Peace Corps experience ignites desire for helping underserved

Erin Gockle was a Peace Corps Fellow while earning her BSN and now is an MSN student in the School's Graduate Nursing Education Primary Care Scholars initiative
By Jimmy Creed

Erin Gockel 5When Erin Gockel, BSN, RN, accepted a Peace Corps assignment to Azerbaijan in 2006, she had no idea she had just taken her first steps down the path to becoming a nurse practitioner.

A 2005 University of California-Davis graduate with a bachelor’s degree in history and religious studies, Gockel instead decided to follow her life’s passion for working with underserved populations and journey to the small former Soviet republic now sandwiched between Russia and Iran.

It was there while teaching English as a foreign language as her primary Peace Corps project that she got the full, eye-opening impact of what someone with even a little expertise can have in an area almost destitute of medical attention.

“As my secondary project, the Peace Corps said I could do whatever I wanted as long as it met the needs of the community,” Gockel said. “One of the major things I did was health education, particularly for women. Azerbaijan is primarily a Muslim country, and they have some strict rules regarding what women can do.

“One of those is they can’t use the Internet, and they don’t get health education in school so even as a history and religious studies major, I was hugely knowledgeable to them on health care.”

It was this realization that first brought Gockel to the UAB School of Nursing where she earned her Bachelor of Science in Nursing in 2012 and led her to again choose the School, in particular the Graduate Nursing Education Primary Care Scholars (GNEPCS) program, for her graduate degree work. The GNEPCS focuses on educating more advanced practice nurses to work in underserved areas and reach more Alabamians needing primary care.

“I went to undergrad here, and I know there are a lot of neat opportunities for students,” Gockel said. “It’s easy for students to get involved in different things if they have the time. Another reason I wanted to do this program is because that’s where my focus has always been – the underserved.”

Erin Gockel 7In Azerbaijan, she initially tried to do formal health education classes, but admits they failed miserably because of the country’s social mores. Still, when word got out that the self-described “crazy foreigner” was willing to share what she knew about health care, the women of the small village of Goychay (pronounced Goi chai) came calling.

“I had a lady wait for me one day after class, and she said, ‘My daughter is having this issue. Can you come talk to us?’ and I said sure,” Gockel said. “So I went and talked to her, and I guess they told everybody because every day for the next couple of weeks I would have women waiting for me after class wanting to make an appointment for me to talk to them or their daughter or their son. It was informal, and it was great.”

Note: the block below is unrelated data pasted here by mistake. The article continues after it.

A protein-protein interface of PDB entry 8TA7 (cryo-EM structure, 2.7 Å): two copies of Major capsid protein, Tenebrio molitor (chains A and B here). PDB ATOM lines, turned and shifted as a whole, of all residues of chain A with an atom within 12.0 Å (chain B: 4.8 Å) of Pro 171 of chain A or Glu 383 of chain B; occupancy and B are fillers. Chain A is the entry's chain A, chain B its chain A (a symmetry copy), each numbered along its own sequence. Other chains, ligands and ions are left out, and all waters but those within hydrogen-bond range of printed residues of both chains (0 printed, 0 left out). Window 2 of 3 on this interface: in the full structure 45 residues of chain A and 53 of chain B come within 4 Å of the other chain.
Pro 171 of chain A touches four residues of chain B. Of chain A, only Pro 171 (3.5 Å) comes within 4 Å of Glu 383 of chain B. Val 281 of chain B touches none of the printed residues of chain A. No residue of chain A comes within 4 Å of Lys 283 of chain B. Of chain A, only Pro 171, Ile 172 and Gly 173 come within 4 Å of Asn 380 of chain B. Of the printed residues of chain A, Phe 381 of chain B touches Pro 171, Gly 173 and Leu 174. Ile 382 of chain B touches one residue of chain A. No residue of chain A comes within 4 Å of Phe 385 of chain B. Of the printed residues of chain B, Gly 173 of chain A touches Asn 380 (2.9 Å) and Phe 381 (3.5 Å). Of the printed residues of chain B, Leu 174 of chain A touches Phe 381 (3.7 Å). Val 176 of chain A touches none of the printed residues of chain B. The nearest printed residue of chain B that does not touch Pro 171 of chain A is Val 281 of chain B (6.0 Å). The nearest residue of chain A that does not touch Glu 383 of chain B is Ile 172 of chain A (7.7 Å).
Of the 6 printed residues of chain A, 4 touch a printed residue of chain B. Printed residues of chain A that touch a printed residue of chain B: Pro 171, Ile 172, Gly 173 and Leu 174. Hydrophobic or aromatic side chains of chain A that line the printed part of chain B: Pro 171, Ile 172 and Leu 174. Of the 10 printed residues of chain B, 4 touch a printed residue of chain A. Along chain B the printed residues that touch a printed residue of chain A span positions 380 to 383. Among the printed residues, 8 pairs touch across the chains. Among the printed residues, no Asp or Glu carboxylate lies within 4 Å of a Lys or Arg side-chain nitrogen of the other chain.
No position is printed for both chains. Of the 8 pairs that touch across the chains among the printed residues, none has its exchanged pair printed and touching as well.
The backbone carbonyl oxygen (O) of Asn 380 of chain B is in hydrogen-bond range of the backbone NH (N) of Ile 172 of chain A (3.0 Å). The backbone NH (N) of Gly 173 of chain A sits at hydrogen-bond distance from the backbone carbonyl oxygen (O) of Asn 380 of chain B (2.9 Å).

After almost 2-1/2 years her Peace Corps assignment wrapped up, and she came home and “decided to go to nursing school and get a clinical background instead of just off the Internet.”

For her undergraduate degree, Gockel came to the School as a Paul D. Coverdell Peace Corps Fellow, taking advantage of the graduate fellowship program that allows returning Peace Corps volunteers to pursue the BSN program as second-degree students. After her undergraduate studies, she also participated in the RN Intern Program, and rotated through five different programs before choosing to work in the UAB Emergency Department after graduating in 2012.

Erin Gockel 10Now as an ED nurse, she has encountered many patients from here in rural Alabama who struggle with access to primary care just like those she saw in Azerbaijan and later in October 2014 when she visited South Sudan for a month as part of MedHope Africa.

“A doctor’s visit. Checking your blood pressure. Getting on a scale. They don’t do any of that, and even for men it was pretty remarkable when it happened,” Gockel said. “You don’t see a doctor there unless you have a problem. You don’t do primary care. Since I’ve been here working in the ED, you see a lot of those same people.”

Patients who use the ER for primary care but so dread coming in that they wait until they’re super sick before they do so. Patients who come in with amazingly high blood sugar levels because they don’t have access to a primary care physician to keep them in check. Patients so familiar to the ER nurses that they know their names and birthdates by heart.

Those are the people that made Gockel realize she wanted to become a nurse practitioner and venture out where they are to help.

“It’s easy to think that we’re in the United States so we don’t have those problems, but we do,” Gockel said. “You see it, and it’s eye opening. So I hope to be a resource people will use, and I hope to provide consistent primary care and education to people with little or no access to care.” 

Last modified on November 10, 2015

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